The Minnesota No-Fault Act excludes certain circumstances and injuries from coverage under the Act. They are as follows:

1. Intentional injury.

2. Persons injured in the course of an official racing contest.

3. Vehicle owners who are uninsured.


When one is involved in a motor vehicle accident, they sustain losses other than economic losses covered under the Minnesota No-Fault Act. These include, pain,

suffering, disability, and loss of life style occasioned by the injuries. Since January 1, 1975, an injured person cannot bring a claim against the party who caused such persons

injuries for such pain and suffering, disability and change of life style, unless they meet one of four requirements. The four requirements are as follows:

1. Medical/Chiropractic expenses in excess of $4,000.00.

2. Permanent injury.

3. Permanent disfigurement.

4. Disability for more than 60 days.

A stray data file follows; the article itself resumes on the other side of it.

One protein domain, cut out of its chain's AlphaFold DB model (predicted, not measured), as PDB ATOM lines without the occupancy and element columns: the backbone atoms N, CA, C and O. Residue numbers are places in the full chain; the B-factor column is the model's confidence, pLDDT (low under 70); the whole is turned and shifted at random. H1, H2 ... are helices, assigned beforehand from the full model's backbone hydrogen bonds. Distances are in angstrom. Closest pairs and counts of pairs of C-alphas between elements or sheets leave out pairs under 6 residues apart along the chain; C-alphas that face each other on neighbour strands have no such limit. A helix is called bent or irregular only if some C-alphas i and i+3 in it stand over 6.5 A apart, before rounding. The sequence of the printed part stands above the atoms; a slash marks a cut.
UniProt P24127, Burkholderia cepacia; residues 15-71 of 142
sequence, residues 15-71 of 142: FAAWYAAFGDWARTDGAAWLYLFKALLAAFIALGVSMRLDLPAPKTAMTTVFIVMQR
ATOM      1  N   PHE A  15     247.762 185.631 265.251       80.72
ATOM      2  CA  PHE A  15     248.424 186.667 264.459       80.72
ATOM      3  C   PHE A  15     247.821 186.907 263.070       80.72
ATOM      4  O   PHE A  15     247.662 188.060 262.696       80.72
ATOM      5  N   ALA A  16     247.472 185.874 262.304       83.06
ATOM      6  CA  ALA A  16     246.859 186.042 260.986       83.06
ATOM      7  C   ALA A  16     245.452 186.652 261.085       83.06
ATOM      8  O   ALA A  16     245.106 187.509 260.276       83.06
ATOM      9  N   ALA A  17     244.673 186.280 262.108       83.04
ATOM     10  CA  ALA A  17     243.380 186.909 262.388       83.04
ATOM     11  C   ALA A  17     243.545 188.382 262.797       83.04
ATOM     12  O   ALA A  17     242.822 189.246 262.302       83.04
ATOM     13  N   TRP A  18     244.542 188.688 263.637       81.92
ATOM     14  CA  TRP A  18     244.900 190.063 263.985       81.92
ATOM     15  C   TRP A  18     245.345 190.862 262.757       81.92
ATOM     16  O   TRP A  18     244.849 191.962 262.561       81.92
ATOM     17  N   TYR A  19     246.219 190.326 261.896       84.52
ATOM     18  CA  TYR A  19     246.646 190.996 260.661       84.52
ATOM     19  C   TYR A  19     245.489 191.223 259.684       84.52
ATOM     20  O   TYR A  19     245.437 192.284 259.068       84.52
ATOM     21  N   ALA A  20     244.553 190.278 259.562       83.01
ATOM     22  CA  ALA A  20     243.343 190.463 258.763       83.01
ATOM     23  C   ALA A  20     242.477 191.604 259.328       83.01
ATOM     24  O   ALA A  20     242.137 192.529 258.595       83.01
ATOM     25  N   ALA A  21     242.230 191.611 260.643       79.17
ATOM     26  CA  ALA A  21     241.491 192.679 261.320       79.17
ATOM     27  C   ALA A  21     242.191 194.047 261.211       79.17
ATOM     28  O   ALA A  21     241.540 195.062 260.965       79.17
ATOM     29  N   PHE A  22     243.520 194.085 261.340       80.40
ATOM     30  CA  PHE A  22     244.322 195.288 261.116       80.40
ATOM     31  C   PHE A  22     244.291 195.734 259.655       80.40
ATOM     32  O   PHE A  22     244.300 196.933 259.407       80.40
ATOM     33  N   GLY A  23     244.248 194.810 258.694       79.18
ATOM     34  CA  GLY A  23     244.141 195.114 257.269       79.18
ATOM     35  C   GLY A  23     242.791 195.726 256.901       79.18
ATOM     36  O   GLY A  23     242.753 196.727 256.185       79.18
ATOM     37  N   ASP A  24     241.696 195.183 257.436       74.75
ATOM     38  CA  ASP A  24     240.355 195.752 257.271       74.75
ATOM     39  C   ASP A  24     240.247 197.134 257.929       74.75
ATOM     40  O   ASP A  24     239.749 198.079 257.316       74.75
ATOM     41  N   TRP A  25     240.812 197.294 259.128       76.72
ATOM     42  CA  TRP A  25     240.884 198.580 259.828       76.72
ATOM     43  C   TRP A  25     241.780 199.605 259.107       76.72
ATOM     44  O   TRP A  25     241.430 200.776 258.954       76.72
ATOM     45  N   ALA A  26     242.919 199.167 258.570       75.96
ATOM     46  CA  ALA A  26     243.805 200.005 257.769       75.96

In the event a person reaches one of these thresholds, then they do have the right to bring a claim against the party who caused their injuries in the motor vehicle accident. If the insured does not reach one of these thresholds, then they are limited to receiving the basic economic loss benefits which we have just gone through under the Minnesota No-Fault Act. In regard to the permanent injury threshold, a permanent injury is one from which it is reasonably certain a person will not fully recover. The injury may improve or worsen, but it will continue to some degree throughout the person’s life. From a